Berkouwer-the motive of the Incarnation

G.C. Berkouwer was a 20th century Dutch Reformed theologian. He wrote a series of Studies in Dogmatics. This is not a full-fledged systematic theology. But it is a pretty comprehensive series of monographs about the main subjects of Christian theology. He wrote a major critique of Karl Barth, The Triumph of Grace in the Theology of Karl Barth. Barth seems to have thought that of all his critics Berkouwer understood him best.

Berkouwer is a little more conservative than I am. But he speaks to me because he uses the Bible like an expert. This is in contrast to many theologians who are not so comfortable with the details of the text. Also, he has a grasp of the history of doctrine from the early church through the Reformation and its aftermath. So he often has a good understanding of how theological doctrines developed historically. Because of this, I find his writing uniquely informative.

So for the lead-in to Christmas this year I have decided to reflect on the first part of one of the Studies in Dogmatics. This one is called The Work of Christ. It is about Christ’s Incarnation, Atoning Death, Resurrection, and Ascension. For Christmas, I’ll reflect on the part about the Incarnation.

The Incarnation, of course, is the doctrine that in Jesus God entered into human existence as a human participant. It’s central text is John 1:14 about how “the Word became flesh.”

Berkouwer started off by talking about the relation between the Person of Christ (the title of one of his other monographs) and the Work of Christ. The question that some have asked is whether the Incarnation would have been necessary without human sin. The Pauline writings in the New Testament say that Christ is related to the creation of the world, not just to its redemption. So some theologians from Duns Scotus in the pre-Reformation times, through liberal Hegelians in the 19th century, to Karl Rahner in the 20th century have implied that even without a Fall, the Incarnation must have been part of the plan all along.

The doctrine of the Work of Christ, though, assumes that Jesus did things historically which benefited sinners and opened up the grace of God. He died for our sins. He was raised to conquer death. What about the Incarnation? Berkouwer is in the tradition that relates the coming of Christ to redemption. He points out that the Christmas stories in the gospels repeatedly refer to Jesus as one who will save from sin.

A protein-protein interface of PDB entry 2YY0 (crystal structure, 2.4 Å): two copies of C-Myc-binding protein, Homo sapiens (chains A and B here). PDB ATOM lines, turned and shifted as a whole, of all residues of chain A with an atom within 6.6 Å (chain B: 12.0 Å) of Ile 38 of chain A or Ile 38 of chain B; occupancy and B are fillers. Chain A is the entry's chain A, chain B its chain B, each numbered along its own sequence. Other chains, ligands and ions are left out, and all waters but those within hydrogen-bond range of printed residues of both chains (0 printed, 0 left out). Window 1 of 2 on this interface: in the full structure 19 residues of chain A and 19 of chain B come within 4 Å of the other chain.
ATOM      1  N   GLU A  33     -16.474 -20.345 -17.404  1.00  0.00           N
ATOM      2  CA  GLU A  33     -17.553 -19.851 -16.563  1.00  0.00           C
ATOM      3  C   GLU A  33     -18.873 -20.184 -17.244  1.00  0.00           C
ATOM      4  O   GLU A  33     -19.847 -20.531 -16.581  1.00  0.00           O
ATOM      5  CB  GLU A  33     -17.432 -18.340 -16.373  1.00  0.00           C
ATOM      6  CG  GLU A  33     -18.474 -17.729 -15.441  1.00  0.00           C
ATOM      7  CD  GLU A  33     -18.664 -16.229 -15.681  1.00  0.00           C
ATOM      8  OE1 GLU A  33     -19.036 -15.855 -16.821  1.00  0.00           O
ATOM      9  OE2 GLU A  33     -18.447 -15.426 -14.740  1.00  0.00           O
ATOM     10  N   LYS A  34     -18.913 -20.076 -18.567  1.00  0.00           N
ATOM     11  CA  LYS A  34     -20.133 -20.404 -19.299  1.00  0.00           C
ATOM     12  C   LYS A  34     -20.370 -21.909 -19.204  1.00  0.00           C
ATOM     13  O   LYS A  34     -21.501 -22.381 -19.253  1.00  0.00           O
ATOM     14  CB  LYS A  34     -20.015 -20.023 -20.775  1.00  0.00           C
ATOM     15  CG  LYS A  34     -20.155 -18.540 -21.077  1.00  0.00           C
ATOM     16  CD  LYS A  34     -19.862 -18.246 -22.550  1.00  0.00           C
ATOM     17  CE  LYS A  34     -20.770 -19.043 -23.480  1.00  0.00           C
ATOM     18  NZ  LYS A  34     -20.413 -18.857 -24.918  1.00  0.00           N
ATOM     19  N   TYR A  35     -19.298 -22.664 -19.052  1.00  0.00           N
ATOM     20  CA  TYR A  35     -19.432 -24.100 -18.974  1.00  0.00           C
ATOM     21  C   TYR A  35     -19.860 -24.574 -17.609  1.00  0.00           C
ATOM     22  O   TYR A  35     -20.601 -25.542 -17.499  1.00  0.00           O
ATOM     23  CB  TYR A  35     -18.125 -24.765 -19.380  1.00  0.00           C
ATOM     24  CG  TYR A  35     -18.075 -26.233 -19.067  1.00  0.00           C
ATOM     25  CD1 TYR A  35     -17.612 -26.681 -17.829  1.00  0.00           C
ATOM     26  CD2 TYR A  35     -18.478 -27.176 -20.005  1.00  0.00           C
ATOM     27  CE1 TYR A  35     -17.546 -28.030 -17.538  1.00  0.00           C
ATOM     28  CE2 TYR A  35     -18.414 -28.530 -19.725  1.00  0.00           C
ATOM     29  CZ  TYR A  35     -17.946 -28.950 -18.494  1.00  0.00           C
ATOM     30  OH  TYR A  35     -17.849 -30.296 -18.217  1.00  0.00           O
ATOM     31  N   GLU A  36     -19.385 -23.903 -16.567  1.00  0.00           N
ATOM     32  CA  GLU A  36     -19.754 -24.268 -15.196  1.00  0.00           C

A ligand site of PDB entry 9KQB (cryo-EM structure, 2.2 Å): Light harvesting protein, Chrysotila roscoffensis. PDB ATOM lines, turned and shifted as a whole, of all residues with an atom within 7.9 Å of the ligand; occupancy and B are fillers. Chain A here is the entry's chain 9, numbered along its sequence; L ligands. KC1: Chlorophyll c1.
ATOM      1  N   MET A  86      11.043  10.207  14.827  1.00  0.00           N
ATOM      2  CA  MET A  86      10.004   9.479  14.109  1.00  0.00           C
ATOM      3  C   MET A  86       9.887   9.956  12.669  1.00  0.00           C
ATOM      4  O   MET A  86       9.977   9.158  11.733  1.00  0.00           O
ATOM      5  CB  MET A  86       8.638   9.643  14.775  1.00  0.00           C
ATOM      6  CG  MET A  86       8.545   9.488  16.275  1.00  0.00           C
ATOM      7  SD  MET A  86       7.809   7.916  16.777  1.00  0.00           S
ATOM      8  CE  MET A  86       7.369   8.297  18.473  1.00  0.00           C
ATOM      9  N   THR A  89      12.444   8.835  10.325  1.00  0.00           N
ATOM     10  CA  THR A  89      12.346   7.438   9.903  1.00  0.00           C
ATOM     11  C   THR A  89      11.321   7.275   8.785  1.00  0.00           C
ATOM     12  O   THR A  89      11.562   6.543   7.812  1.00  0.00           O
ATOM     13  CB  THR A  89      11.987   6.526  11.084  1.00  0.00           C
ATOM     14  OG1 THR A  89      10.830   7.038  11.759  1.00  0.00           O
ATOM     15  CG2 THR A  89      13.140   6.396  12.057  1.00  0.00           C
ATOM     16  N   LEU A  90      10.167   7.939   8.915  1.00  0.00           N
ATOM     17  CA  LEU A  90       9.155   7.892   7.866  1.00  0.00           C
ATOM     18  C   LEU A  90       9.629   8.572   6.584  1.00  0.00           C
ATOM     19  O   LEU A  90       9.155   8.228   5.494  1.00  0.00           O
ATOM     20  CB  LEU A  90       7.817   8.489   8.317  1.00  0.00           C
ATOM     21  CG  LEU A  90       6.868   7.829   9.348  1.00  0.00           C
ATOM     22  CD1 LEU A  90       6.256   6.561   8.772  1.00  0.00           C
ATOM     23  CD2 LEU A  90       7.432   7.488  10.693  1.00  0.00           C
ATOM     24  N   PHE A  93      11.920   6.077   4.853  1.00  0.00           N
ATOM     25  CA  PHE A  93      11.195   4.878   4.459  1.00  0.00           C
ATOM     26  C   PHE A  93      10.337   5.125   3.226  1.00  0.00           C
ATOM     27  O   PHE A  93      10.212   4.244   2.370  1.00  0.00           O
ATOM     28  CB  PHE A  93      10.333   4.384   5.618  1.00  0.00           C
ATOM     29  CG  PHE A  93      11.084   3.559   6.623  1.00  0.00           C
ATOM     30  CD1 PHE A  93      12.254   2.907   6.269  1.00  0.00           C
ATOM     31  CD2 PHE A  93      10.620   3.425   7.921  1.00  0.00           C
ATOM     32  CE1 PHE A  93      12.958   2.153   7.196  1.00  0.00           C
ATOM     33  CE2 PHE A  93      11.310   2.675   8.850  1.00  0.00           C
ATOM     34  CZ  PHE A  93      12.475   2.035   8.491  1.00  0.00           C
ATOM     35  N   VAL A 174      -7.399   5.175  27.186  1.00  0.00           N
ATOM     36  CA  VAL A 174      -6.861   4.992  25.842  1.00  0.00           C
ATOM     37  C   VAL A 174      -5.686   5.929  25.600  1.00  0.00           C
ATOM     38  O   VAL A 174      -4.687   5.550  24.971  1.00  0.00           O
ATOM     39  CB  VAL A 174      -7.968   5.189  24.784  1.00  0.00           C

So what is the motive for the Incarnation? To say that it would have happened anyway is speculative. People do, in fact, sin. To ask about what would have happened if they had not does not seem to Berkouwer to be very productive. So he treats the Incarnation as part of the Work of Christ. It is part of what he does for sinners. We cannot know all the motives of God. But what we do know is that he sent Jesus for our salvation.

The person and work of Jesus cannot be separated. Berkouwer cites John 16:33: “These things have I spoken to you, that in me ye may have peace.” Jesus speaks not of an abstract peace or an idealized peace. It is a specific peace that is in him. So the person of Christ and the work of Christ hold together.

I have been impressed by Karl Rahner’s writing on the other side of this. I think Teilard de Chardin’s theology also would fit with an incarnation that is the fulfillment of creation rather than purely the redemption from sin.

Yet I see what Berkouwer is trying to protect. There is a tendency to take the Incarnation out of history. The Word cannot become flesh if it is already flesh. This is the problem in theologies that adopt the idea that God is in everything (panentheism). The Word is already flesh. The Incarnation only illustrates the unity of God and the universe that already exists. The person of Christ as the creative principal of the world does not need to do anything to overcome a separation of God and humanity. God and humanity are already united in Christ.

But this is not the way the Bible presents it. And this is not the way the churches have usually understood it. The coming of Christ corrected something that was out of whack. It was redemptive. There was room to talk about the acts of God and the work of Christ in history. So I am looking for some middle ground. How can we understand the Incarnation as something that happened in history and changed the moral structure of the universe, while also seeing the Incarnation as a fulfillment of a potential that existed from the beginning?


About theoutwardquest

I have many interests, but will blog mostly about what I read in the fields of Bible and religion.
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